Important: Coronavirus (COVID-19): getting help from a dentist
Dentists are open for urgent and routine treatments. Contact your dentist by phone or email.
Changes have been made to keep you and the dental care team safe.
If you cannot contact your dentist or you do not have one, use the get help from NHS 111 online.
If you need dental treatment in an emergency
- call a dentist: some surgeries offer appointments at short notice
- if you do not have a dentist, find one using NHS 111
If you need to see a dentist out of hours
- call a dentist: their voicemail may advise where to get out-of-hours treatment
- call NHS 111 to find an out-of-hours dental service near you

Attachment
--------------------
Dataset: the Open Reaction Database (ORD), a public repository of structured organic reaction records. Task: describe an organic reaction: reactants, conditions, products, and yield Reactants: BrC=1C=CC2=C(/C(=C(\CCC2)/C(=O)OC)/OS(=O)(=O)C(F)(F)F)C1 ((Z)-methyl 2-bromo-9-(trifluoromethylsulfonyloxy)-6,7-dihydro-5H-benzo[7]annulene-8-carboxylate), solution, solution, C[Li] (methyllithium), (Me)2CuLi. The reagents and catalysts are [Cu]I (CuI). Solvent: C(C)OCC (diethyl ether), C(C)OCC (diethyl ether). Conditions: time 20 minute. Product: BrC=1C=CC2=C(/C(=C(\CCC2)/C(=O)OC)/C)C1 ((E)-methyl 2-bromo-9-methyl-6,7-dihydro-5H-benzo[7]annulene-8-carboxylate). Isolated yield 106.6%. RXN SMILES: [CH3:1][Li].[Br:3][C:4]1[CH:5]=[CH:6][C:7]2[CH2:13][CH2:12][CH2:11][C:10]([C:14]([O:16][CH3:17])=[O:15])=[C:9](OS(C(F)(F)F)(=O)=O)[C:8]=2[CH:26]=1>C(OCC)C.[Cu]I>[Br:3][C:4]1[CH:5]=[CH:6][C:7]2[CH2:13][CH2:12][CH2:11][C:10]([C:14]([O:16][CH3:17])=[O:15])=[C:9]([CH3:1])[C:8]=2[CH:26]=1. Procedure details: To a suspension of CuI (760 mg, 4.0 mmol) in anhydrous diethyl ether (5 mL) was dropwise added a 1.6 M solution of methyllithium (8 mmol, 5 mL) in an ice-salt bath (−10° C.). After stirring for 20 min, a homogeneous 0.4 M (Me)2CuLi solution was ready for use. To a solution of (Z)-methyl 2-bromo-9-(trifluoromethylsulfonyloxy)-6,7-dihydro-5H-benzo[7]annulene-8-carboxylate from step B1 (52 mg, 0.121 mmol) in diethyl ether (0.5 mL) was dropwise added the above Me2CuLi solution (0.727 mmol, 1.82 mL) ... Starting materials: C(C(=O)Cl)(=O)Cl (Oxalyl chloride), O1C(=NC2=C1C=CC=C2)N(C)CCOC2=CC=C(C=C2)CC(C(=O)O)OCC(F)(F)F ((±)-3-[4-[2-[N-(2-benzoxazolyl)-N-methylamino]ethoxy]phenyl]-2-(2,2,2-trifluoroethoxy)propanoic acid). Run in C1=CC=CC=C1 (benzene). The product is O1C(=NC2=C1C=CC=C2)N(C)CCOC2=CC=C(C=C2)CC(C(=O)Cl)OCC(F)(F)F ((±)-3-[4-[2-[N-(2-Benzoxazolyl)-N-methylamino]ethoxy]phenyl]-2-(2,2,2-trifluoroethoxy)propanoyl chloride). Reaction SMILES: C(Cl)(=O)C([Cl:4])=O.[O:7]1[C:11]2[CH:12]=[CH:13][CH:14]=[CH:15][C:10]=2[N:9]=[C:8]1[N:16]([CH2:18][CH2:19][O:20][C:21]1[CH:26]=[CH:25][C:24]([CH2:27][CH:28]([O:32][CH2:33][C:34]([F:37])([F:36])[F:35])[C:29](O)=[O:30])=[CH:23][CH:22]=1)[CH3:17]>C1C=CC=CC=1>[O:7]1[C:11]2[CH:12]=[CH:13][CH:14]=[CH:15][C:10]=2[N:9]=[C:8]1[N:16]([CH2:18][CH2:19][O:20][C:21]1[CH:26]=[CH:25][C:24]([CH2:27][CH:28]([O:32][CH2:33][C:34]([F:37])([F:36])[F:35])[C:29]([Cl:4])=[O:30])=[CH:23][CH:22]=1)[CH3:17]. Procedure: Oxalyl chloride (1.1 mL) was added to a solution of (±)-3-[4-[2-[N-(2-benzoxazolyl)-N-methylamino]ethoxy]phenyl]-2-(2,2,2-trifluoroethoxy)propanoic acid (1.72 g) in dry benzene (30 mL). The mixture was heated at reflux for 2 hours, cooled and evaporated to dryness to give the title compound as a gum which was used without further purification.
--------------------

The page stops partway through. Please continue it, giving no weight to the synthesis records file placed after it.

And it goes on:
Do not contact a GP, as they will not be able to offer emergency or out-of-hours dental care.
If you're in pain while waiting to see a dentist, take painkillers. NHS 111 can also offer other self-care advice.
How much will I be charged?
An urgent dental treatment will cost £23.80 – see Understanding NHS dental charges.
If you're entitled to free NHS dental care, you should be able to claim back the cost of any treatment.
Ensure you keep all receipts. For more information, see Find out how to get help with dental costs.
If you're asked to come back for further treatment, this will be considered to be a separate course of non-urgent treatment.
You'll have to pay the relevant charge for the new course of treatment.
Ask the dentist what the treatment will cost or whether you can have a treatment plan.
When to go to hospital
Only go to A&E in serious circumstances, such as:
- severe pain
- heavy bleeding
- injuries to the face, mouth, or teeth
If you're not sure whether you should go to A&E, contact NHS 111, who will be able to advise you. Find out when to dial 999.